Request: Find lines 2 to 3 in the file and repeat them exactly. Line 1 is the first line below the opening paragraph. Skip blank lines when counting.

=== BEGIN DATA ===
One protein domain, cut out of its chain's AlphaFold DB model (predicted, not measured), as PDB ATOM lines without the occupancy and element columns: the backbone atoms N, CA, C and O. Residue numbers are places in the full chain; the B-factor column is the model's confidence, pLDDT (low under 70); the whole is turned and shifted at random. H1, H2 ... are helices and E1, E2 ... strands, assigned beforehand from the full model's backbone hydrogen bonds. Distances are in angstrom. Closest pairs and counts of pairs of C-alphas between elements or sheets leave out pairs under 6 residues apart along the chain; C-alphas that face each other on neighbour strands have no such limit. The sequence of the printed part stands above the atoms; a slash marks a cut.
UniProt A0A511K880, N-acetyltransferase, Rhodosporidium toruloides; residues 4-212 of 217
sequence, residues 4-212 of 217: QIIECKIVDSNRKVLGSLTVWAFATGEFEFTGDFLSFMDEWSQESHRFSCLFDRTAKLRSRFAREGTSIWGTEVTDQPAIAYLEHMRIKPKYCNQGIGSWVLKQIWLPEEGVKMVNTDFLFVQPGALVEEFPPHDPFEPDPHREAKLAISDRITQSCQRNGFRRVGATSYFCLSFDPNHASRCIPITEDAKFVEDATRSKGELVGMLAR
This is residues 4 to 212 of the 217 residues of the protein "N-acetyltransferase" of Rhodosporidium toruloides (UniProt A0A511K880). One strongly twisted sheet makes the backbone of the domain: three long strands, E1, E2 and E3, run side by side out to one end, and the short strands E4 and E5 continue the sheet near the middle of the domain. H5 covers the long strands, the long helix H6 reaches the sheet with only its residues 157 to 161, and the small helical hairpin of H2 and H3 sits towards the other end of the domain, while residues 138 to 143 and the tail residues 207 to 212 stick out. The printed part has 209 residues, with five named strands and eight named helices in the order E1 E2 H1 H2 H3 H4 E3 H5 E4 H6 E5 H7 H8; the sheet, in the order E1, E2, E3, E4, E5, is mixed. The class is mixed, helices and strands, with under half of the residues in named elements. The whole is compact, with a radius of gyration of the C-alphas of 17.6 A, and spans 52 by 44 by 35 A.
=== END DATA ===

sequence, residues 4-212 of 217: QIIECKIVDSNRKVLGSLTVWAFATGEFEFTGDFLSFMDEWSQESHRFSCLFDRTAKLRSRFAREGTSIWGTEVTDQPAIAYLEHMRIKPKYCNQGIGSWVLKQIWLPEEGVKMVNTDFLFVQPGALVEEFPPHDPFEPDPHREAKLAISDRITQSCQRNGFRRVGATSYFCLSFDPNHASRCIPITEDAKFVEDATRSKGELVGMLAR
This is residues 4 to 212 of the 217 residues of the protein "N-acetyltransferase" of Rhodosporidium toruloides (UniProt A0A511K880). One strongly twisted sheet makes the backbone of the domain: three long strands, E1, E2 and E3, run side by side out to one end, and the short strands E4 and E5 continue the sheet near the middle of the domain. H5 covers the long strands, the long helix H6 reaches the sheet with only its residues 157 to 161, and the small helical hairpin of H2 and H3 sits towards the other end of the domain, while residues 138 to 143 and the tail residues 207 to 212 stick out. The printed part has 209 residues, with five named strands and eight named helices in the order E1 E2 H1 H2 H3 H4 E3 H5 E4 H6 E5 H7 H8; the sheet, in the order E1, E2, E3, E4, E5, is mixed. The class is mixed, helices and strands, with under half of the residues in named elements. The whole is compact, with a radius of gyration of the C-alphas of 17.6 A, and spans 52 by 44 by 35 A.